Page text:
Victoria Hospital
Pettit's Lane, Romford, Essex RM1 4HP
Medical dates:

Medical character:
1888 - 1989

Acute.  Later, general, then OPD only

The Victoria Cottage Hospital opened in Pettit's Lane in 1888 on a site donated by William Mashiter (1812-1890), the son of Octavius Mashiter, the head of a prominent Romford family.  The Hospital was built at the cost of £1000 in commemoration of Queen Victoria's Jubilee, and served the towns of Romford, Hornchurch, Havering, Upminster and Dagenham, as well as their adjoining districts.

The Hospital was enlarged in 1893, again through the generosity of the late William Mashiter.  The male ward was extended and an upper room added, giving a total of 13 beds.

In 1901 a new wing was added, which contained a surgical ward, a convalescent ward and an intensive care ward for severely injured patients, making it one of the most up-to-date cottage hospitals in the country.

The Hospital was further extended in 1912 to commemorate the death of King Edward VII.  It then had 17 beds and cots.

By 1917  it had 18 beds, with the average length of stay 20 days.  The cost of an in-patient was £1 16s 7d (£1.83), slightly less that the previous year of £1 16s 11d (£1.85).  The Hospital dealt mainly with non-infectious cases of curable disease and accidental injuries - appendicitis, removal of tonsils and adenoids, mastoid disease, sepsis and abscesses, enlarged neck glands (tuberculosis of the lymph nodes), gastrointestinal conditions , gynaecological problems, circumcision for phimosis, gall stones, hernia, pyorrhea and other dental disease and fractures.

In 1924 further additions were made to the buildings and a children's ward was opened in 1925.  The Hospital then had 33 beds, with an average stay of 14 days.  By 1928 the weekly cost of an in-patient had risen to £3 11s (£3.55), compared to £3 8s 5d (£3.42) in the previous year.

In 1939 the foundation stone was laid by Lady Dorina Neave for a 3-storey building on the north part of the site.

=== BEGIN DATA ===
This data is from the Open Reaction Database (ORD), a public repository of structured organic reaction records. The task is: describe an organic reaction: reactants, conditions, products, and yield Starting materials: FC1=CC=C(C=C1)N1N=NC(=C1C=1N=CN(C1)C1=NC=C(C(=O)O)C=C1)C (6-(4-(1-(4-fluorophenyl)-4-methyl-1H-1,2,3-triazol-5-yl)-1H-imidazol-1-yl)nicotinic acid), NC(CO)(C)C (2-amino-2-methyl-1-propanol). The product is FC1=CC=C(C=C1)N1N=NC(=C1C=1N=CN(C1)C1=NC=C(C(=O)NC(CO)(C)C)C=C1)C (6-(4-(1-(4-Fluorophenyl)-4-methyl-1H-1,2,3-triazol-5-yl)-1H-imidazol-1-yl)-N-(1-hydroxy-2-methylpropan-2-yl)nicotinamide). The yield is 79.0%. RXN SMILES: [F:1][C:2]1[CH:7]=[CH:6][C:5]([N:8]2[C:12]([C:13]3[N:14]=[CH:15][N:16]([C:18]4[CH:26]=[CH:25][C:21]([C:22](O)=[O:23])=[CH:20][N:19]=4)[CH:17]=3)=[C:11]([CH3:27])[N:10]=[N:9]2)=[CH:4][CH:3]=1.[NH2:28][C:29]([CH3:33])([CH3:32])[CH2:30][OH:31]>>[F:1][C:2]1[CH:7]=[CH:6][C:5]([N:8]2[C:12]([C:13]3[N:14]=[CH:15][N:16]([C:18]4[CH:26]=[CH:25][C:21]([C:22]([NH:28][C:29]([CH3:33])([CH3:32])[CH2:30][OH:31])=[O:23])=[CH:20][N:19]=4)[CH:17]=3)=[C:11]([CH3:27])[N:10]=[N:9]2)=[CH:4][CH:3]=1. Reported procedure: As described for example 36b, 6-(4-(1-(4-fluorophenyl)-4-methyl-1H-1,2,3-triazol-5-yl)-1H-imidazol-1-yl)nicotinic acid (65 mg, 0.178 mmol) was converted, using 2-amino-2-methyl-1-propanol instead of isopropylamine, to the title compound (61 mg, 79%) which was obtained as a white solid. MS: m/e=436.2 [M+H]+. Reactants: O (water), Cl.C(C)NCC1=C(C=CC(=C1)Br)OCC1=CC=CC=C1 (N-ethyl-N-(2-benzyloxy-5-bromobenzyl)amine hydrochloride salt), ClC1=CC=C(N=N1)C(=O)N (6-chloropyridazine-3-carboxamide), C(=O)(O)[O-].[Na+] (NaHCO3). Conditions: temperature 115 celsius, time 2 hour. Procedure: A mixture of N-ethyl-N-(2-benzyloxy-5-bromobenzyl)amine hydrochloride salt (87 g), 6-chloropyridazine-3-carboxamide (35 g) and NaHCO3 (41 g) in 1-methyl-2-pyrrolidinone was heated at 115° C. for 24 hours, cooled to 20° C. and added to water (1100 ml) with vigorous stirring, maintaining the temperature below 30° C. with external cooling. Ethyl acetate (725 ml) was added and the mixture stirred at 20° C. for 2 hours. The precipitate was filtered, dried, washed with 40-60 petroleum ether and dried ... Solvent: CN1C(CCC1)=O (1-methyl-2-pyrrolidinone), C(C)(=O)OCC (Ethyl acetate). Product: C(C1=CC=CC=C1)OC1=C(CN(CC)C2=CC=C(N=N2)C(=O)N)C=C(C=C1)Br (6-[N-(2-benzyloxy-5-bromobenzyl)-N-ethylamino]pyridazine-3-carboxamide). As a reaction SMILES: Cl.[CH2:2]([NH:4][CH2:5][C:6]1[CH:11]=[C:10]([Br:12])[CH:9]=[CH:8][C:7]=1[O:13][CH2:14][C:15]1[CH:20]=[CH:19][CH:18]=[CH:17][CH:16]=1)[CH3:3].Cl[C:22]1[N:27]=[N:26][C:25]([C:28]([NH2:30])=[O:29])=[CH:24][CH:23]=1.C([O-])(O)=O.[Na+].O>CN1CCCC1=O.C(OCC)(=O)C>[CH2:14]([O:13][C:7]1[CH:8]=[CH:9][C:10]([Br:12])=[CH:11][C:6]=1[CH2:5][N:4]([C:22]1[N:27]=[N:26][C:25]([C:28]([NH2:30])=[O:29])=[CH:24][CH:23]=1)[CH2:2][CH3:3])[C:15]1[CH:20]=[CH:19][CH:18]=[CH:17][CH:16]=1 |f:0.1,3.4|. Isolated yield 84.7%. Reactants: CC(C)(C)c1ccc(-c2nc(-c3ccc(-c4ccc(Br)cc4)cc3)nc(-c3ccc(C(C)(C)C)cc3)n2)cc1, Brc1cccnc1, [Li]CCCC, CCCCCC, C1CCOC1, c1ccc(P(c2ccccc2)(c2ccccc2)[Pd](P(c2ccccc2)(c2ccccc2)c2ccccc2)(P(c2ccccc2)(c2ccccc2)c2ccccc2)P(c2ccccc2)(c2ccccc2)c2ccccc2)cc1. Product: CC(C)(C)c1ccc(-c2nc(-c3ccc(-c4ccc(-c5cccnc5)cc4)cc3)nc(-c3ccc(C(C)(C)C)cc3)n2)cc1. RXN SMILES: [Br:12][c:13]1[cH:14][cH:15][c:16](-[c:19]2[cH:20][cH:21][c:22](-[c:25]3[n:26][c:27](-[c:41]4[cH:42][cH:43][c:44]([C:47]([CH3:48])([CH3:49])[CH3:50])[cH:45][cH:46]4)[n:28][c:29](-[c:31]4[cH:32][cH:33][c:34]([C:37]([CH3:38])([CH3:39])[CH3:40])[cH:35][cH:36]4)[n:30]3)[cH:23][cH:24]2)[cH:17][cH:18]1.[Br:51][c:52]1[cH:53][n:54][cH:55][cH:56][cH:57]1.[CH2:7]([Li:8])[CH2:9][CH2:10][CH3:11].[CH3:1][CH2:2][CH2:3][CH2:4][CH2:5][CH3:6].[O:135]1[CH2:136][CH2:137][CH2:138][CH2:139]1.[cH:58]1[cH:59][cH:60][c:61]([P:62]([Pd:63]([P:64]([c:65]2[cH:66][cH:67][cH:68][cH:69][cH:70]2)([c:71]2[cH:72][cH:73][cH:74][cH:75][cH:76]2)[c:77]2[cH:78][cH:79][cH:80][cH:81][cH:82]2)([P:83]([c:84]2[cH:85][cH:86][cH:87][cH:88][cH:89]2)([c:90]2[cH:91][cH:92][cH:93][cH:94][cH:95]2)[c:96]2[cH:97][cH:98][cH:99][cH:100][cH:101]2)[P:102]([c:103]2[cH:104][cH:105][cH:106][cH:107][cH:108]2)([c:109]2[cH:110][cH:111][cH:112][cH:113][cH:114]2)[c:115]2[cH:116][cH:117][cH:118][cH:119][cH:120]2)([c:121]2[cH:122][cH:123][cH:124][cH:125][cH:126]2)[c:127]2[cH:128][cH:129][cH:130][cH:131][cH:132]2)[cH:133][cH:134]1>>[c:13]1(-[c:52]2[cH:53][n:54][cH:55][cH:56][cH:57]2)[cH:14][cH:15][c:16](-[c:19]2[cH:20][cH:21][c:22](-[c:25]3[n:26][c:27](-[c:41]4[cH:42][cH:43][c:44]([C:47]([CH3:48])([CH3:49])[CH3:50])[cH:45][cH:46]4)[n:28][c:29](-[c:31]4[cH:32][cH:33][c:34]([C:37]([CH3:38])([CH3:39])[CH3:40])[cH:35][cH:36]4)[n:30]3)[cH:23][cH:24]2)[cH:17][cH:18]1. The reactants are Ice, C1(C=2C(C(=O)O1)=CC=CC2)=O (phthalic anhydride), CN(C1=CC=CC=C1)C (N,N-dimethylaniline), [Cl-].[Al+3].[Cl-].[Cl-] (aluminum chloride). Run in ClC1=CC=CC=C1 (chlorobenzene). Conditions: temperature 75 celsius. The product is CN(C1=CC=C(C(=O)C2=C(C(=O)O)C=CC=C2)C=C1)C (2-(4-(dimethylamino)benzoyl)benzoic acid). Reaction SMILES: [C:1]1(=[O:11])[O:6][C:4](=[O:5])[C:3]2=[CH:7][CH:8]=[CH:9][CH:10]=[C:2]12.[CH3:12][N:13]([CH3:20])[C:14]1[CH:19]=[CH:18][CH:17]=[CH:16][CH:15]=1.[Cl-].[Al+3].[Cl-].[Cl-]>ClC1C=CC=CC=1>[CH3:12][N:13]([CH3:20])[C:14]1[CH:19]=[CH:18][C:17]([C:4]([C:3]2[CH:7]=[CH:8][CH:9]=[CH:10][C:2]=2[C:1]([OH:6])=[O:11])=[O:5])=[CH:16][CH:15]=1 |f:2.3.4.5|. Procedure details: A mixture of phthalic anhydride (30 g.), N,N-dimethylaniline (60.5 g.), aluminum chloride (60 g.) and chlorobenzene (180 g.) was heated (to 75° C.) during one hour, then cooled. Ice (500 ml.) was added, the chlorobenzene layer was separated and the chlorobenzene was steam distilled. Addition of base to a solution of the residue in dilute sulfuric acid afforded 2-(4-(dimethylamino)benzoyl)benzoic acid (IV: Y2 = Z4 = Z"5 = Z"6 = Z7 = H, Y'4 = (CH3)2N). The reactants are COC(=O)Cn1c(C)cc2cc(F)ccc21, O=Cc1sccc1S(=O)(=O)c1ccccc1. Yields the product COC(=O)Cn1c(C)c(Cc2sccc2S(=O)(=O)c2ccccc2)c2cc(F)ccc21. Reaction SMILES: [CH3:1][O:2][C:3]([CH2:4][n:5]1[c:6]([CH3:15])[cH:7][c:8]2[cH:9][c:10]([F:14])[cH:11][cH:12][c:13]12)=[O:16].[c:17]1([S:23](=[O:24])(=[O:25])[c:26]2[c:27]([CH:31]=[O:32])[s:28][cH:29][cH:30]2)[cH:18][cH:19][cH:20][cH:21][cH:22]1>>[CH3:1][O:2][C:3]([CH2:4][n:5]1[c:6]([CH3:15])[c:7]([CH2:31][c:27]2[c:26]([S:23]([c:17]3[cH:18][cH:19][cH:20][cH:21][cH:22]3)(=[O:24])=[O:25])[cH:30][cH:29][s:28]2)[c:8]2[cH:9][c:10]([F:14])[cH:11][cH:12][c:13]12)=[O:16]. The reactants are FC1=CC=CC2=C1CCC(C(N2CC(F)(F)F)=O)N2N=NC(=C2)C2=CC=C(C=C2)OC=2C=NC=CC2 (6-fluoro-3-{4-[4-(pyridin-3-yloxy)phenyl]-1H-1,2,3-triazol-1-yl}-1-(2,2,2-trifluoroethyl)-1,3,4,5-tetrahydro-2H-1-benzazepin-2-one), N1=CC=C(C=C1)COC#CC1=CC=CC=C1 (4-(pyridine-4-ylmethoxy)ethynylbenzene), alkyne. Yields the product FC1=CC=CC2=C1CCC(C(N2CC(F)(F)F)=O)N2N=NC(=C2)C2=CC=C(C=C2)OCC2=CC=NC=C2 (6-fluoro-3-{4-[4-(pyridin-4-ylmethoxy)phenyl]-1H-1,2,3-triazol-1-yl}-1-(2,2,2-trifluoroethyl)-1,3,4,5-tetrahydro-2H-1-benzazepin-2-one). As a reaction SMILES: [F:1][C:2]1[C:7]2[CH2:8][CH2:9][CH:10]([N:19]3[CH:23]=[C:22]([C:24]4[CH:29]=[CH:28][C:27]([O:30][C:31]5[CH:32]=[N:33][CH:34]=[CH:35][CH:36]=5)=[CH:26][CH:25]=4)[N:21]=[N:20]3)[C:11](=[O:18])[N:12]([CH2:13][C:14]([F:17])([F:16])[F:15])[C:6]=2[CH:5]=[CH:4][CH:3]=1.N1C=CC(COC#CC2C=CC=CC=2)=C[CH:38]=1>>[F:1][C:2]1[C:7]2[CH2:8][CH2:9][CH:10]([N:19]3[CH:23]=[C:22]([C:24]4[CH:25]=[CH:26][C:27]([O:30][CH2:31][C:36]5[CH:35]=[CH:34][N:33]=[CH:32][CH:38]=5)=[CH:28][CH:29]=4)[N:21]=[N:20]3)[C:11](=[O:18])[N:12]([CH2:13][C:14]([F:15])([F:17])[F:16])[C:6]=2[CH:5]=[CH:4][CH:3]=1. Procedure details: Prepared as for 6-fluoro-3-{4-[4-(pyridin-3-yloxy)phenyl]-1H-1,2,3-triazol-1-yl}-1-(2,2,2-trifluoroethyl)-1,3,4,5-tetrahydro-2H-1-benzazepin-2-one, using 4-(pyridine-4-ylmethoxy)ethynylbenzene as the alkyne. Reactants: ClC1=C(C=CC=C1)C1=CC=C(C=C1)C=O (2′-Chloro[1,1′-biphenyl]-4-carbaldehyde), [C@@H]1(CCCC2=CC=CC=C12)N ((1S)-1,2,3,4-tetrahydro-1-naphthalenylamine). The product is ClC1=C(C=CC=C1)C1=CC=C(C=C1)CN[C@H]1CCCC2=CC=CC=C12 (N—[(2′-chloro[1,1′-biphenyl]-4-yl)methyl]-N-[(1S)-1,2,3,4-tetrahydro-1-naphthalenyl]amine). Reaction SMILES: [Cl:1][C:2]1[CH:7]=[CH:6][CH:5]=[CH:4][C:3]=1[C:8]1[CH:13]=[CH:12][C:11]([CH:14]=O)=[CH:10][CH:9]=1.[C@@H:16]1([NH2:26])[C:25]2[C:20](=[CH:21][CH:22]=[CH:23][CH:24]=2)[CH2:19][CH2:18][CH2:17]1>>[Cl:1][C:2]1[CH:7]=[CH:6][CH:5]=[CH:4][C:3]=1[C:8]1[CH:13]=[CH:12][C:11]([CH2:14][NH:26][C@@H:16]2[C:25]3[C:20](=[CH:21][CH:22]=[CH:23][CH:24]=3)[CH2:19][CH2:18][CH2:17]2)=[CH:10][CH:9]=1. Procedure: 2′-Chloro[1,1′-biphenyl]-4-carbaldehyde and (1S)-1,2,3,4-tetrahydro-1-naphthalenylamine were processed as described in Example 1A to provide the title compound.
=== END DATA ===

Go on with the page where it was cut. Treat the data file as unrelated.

In 1948 the Hospital joined the NHS, under the control of the Romford Group, part of the North East Metropolitan Regional Hospital Board.  It had 101 beds.

In 1974, following a major reorganisation of the NHS, the Hospital transferred to the Brentwood and Havering District Health Authority, part of the North East Thames Regional Health Board.  

In 1978 the children's ward closed.  The Hospital became run-down and neglected and, in 1997, despite local opposition, the local Health Authority proposed to close it and  convert it to other uses, such as a psychogeriatric day unit and offices for community health staff.

By 1982 it had only 32 beds.  The wards closed in 1985, but the Out-Patients Department remained open until 1989.

Present status (September 2008)

Although it was reported in Parliament that the Hospital buildings had been sold for £1.1m in 1985, they remain in the NHS as part of the North East London NHS Foundation Trust.

The site has become the Victoria Centre, housing various health care services, such as breast care, community mental health support, chiropody and Havering Crossroads, a charitable organisation providing respite care for long-term carers.

original hospital
The rather pretty original Hospital building is still in use as part of the Victoria Centre, but appears somewhat run-down.

original hospital  Hospital from the south
   The Hospital has been variously extended over the years.

Hospital from the south extension
The 3-storey 1939 extension looms over the diminuitive original  building (left).  A newish extension has been built on the south side of the site (right).

1939 extension  1939 extension
The Victoria Breast Care Centre in the 1939 extension is operated by Barking, Havering and Redbridge University Hospitals NHS Trust.
http://hospitalshistory.multiply.com (1)
http://hospitalshistory.multiply.com (2)
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